Australia is funding the rehabilitating of mangrove to minimize the impact of typhoon storm surge damage on communities in the Mekong Delta.
Photo: Michael Wightman
Vietnam is one of the most vulnerable countries to the impacts of climate change. Its long coastline (3,200 km) and large deltas make it particularly susceptible to more intense and frequent natural disasters, rising sea levels, coastal erosion, and salt water intrusion. Vietnam loses around 2 per cent of GDP per year as a result of weather-related disasters. In 2013, Vietnam faced an unusually high number of natural disasters, including 15 intense typhoons causing 277 deaths/missing and 855 injuries and economic losses estimated at 28,000 billion VND, approximately double the rate recorded for 2012. Such events are projected to get worse with the impacts of climate change. Vietnam is already experiencing wetter wet seasons; dryer dry seasons; higher intensity rainfall, flash flooding and increased frequency of tropical cyclones. Sea levels have risen 20cm, and if they rise by just one metre, more than 11 per cent of Vietnam’s coastal population (around 4 million people) could be displaced.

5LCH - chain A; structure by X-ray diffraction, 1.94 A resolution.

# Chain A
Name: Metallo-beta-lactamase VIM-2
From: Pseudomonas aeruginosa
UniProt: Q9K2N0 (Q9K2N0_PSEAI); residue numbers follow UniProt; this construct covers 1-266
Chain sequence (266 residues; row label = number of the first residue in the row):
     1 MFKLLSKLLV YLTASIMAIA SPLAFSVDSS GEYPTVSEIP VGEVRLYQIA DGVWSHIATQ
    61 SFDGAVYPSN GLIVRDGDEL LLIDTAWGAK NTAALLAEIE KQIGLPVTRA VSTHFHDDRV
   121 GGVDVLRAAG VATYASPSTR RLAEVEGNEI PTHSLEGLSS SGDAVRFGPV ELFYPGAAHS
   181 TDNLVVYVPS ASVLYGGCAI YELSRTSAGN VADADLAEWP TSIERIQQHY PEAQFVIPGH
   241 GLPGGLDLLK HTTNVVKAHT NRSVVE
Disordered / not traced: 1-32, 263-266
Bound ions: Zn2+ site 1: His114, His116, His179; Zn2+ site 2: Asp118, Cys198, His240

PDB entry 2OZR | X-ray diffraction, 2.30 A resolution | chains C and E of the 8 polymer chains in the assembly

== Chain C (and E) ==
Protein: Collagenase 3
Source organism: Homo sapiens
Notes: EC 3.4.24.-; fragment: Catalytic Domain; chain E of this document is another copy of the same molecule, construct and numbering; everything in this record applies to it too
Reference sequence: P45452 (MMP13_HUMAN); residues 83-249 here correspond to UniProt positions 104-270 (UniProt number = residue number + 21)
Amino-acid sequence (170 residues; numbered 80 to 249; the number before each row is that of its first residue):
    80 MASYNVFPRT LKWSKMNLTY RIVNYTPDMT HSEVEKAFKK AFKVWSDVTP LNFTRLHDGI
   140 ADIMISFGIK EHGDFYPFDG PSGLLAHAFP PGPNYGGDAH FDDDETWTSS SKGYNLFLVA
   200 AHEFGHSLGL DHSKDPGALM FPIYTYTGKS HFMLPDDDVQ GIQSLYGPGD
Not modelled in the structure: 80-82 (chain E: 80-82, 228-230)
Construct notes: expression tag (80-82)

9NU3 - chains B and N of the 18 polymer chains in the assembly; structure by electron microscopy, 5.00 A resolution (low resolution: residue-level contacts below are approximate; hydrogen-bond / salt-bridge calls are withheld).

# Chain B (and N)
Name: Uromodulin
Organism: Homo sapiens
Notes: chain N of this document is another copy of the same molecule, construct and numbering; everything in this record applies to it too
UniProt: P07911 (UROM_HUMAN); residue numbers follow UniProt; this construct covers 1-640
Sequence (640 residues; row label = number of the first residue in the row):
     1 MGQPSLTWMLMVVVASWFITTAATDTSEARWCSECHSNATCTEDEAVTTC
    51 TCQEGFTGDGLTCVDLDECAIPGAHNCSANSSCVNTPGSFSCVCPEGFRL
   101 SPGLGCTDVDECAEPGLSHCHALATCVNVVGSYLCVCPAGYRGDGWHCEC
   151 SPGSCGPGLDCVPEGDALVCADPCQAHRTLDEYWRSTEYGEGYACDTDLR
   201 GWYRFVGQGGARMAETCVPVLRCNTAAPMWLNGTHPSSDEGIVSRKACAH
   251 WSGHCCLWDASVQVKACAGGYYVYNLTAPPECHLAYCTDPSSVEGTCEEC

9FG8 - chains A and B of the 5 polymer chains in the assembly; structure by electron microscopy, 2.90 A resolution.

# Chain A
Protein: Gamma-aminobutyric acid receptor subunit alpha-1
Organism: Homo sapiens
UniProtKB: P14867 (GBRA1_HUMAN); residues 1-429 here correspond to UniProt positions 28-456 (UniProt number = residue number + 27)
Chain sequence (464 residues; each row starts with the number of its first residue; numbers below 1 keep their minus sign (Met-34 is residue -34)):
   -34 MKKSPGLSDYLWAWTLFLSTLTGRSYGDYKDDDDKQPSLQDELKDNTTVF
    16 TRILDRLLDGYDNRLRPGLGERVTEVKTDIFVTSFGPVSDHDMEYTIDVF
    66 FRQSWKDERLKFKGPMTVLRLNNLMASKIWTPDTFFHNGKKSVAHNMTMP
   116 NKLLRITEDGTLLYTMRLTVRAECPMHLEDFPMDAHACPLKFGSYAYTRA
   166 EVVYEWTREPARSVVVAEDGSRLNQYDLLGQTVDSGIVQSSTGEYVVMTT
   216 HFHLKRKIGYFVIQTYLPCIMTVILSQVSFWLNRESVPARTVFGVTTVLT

Australia is focused on reducing future human, economic and environmental losses associated with climate change and natural disasters. We are working with communities in the Mekong Delta to adapt to the impacts of climate change to protect food security and livelihoods. We are also working with the Vietnam Government on low-carbon growth options including improved energy efficiency.
We are building on our experience in disaster risk reduction and rural development to develop a new portfolio of initiatives that help Vietnam deal with the challenges of climate change.
See the Australia–Vietnam Climate Change Delivery Strategy 2011–2016